US President Donald Trump told reporters on Friday that a time and location had already been set for the North Korea summit, but didn't elaborate
Washington: South Korean President Moon Jae-In plans to travel to Washington on May 22 in advance of a historic planned summit between President Donald Trump and North Korean leader Kim Jong Un, the White House said Friday.
Trump and his national security team will welcome Moon to the White House as they prepare for a meeting with Kim that could happen in a matter of weeks. Trump told reporters Friday that a time and location had already been set for the summit, but didn’t elaborate.
Moon has played a central role in calming tensions on the Korean peninsula, holding several historic meetings with representatives of the Kim regime and pushing for a peace deal with North Korea to officially end the Korean War.
Moon is scheduled to travel to Tokyo next week for meetings with Prime Minister Shinzo Abe and Chinese Premier Li Keqiang for a summit between the three countries largely focused on North Korea.
Trump first announced that he was willing to meet with Kim after envoys from South Korea visited him at the White House with a direct message from the North Korean leader. Since that announcement in March, Trump dispatched his CIA Director Mike Pompeo to Pyongyang to meet with Kim. Pompeo has since been confirmed as Secretary of State.
On 27 April, Kim crossed the demarcation line that for 68 years has divided North Korea and South Korea, and held a meeting with Moon. The crossing was first ever by a North Korean leader within the Demilitarized Zone that runs along the countries’ shared border.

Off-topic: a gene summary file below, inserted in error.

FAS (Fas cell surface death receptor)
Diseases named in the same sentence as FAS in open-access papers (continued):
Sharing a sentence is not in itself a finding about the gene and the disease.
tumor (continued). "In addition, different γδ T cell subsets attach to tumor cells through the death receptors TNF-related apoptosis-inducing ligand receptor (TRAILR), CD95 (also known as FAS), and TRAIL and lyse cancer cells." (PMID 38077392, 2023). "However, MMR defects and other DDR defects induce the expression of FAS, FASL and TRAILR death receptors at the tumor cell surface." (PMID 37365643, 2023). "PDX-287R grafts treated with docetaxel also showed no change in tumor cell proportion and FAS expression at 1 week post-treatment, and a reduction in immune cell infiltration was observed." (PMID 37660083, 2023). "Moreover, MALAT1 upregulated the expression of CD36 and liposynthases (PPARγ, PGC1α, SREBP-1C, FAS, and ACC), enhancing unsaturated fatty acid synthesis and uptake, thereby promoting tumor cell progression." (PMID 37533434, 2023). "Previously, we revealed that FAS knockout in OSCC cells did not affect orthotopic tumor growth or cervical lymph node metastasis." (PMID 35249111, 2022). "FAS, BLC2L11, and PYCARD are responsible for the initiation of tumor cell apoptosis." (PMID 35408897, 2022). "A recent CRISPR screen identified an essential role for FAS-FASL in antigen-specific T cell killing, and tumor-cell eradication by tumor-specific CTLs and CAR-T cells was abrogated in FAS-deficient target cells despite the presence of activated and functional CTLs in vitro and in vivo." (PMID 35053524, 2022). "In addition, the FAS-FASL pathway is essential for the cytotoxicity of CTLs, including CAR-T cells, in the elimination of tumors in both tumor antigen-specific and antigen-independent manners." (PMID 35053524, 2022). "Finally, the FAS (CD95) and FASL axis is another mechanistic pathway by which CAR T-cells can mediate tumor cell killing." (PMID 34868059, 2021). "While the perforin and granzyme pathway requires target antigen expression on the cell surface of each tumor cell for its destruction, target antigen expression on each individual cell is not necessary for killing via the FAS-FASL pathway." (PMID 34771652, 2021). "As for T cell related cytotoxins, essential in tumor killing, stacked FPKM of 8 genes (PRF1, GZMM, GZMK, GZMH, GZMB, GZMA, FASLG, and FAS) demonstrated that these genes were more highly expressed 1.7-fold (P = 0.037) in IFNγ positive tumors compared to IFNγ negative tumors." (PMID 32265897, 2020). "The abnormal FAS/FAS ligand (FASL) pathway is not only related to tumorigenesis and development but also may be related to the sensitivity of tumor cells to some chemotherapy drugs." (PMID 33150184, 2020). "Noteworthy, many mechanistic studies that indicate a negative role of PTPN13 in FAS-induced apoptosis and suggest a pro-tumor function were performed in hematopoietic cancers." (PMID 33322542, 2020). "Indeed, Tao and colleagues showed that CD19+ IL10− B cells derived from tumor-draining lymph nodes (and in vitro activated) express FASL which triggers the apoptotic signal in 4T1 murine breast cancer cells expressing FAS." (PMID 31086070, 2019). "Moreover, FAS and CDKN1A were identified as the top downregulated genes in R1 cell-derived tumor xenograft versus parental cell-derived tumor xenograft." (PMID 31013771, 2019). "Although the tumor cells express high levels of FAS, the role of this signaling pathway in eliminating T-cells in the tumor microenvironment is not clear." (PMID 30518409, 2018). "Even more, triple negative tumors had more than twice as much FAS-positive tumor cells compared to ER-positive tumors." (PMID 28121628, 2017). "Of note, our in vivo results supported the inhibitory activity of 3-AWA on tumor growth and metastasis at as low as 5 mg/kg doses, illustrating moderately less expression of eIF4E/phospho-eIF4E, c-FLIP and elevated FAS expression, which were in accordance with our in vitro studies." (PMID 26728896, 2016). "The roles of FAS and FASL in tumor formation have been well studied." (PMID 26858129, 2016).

After that meeting, which produced historic images, Trump has proposed that his upcoming meeting with Kim be held there as well. Trump said Monday that he had relayed to Moon his interest having the meeting there.
“There’s something that I like about it because you’re there," Trump said Monday during a joint press conference with Nigerian President Muhammadu Buhari at the White House. “You’re actually there—where, if things work out, there’s a great celebration to be had on the site, not in a third-party country."
On Saturday, the South Korean newspaper Chosun Ilbo, citing diplomatic sources in Washington, said that the summit would most likely to be held in Singapore in the third week of June.
Asked about that report, the White House said that there was still nothing to announce. Bloomberg